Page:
Thursday, 9 February 2012

As it continues...

This week I started teaching my Form 3's for Biology. Like Form 4's, there are 2 streams, A and B. And, apparently, now Form 4's has 3 streams, despite the fact that what is now B and C, are still in the same classroom as the original B. Starting with Form 3 was a nice change because my Form 4's were giving me major issues about turningin homework. I don't understand how difficult it is to turn in homework that I assigned a whole week ago. Talk about lazy. And organizing the desks at the beginning of class (I usually teach the first 4 periods of the day...)seems to be the most impossible task in the world. It's so frustrating when I feel like my job is more babysitting than teaching but, alas, such is teaching here. I spent a lot of time at school this week and last organizign lessons and pouring over pages of past NECTA's (the final form 4 exam) to find good homework/practice questions. Sometimes I think that I'm more invested in teaching than any of the students are in learning, but, ultimately, I know that's not true. It's just hard since it's their future that's in the balance. Not mine.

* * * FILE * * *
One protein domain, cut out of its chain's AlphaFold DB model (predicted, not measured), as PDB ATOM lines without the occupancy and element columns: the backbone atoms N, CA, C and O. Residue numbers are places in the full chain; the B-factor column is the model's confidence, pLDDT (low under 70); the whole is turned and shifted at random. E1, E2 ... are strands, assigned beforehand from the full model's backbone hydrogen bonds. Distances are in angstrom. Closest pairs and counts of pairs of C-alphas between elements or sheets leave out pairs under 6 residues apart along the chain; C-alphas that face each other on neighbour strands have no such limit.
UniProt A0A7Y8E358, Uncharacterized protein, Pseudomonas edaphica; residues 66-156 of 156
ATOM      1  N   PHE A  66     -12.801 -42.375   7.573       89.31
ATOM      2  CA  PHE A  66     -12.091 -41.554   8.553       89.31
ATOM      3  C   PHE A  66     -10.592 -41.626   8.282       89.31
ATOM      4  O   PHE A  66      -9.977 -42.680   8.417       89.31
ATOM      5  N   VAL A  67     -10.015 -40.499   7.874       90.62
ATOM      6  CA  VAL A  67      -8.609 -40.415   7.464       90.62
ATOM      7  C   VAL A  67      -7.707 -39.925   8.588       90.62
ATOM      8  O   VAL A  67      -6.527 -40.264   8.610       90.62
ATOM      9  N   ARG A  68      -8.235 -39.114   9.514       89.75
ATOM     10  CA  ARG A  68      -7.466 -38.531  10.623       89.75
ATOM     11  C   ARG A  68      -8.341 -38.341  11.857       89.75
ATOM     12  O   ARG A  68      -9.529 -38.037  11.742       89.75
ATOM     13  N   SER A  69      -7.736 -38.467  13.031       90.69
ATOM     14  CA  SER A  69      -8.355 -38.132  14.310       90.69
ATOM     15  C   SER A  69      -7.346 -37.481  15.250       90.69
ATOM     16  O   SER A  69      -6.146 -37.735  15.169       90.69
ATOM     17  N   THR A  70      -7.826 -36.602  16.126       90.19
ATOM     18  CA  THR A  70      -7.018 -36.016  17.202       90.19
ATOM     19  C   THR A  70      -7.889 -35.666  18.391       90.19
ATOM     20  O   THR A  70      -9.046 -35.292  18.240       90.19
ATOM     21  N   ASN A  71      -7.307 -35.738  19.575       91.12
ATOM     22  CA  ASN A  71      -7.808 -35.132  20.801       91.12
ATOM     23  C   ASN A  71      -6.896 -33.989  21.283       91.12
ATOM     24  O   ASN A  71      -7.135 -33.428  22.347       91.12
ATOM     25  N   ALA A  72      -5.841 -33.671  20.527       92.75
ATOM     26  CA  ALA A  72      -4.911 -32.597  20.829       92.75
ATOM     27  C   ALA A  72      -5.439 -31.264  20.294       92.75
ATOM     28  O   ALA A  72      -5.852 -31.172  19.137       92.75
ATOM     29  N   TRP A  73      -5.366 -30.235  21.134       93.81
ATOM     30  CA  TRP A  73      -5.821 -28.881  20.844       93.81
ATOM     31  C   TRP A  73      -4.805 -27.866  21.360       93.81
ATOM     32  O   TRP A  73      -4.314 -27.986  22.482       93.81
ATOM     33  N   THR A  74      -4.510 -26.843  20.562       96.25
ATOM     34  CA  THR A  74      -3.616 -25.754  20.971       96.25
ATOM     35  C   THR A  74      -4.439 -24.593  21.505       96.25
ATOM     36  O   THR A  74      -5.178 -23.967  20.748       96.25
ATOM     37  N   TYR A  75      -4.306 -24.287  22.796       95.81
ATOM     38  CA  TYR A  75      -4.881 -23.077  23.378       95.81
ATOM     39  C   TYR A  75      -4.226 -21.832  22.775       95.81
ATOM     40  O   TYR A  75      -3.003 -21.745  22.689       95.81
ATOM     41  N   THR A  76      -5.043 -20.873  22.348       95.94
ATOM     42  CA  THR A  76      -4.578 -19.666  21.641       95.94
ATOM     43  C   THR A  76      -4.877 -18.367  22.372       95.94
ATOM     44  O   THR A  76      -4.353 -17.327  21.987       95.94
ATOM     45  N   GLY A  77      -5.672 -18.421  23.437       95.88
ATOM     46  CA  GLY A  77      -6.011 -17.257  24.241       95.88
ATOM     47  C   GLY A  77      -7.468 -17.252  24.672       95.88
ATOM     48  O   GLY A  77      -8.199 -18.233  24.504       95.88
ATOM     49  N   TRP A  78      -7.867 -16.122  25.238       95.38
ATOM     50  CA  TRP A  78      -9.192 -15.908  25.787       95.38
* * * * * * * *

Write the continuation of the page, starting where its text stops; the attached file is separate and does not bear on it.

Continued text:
Aside from the venting, class has been continuing well. In my Form 4 classes, we just finished the chapter on Growth. Quiz next week...get ready class! In Form 3, we started on Movement today. We'll be covering movement for a little over 2 weeks and then move onto reproduction, which the NECTA asks a LOT of questions on. I wanted to get started on the topics like reproduction and genetics that the NECTA focuses on. I think my favorite part about this Form 3 class (aside from the fact that they payed really good attention this week....probably because I'm new and they are still interested in seeing how I conduct myself) is the fact that because I'm starting with them so early in the year, I can actually give them a good head start on covering all the topics in Form 3. Since the Form 4's this year only covered less than half the topics in Form 3, it's nice to be able to plan out getting them to complete all the topics.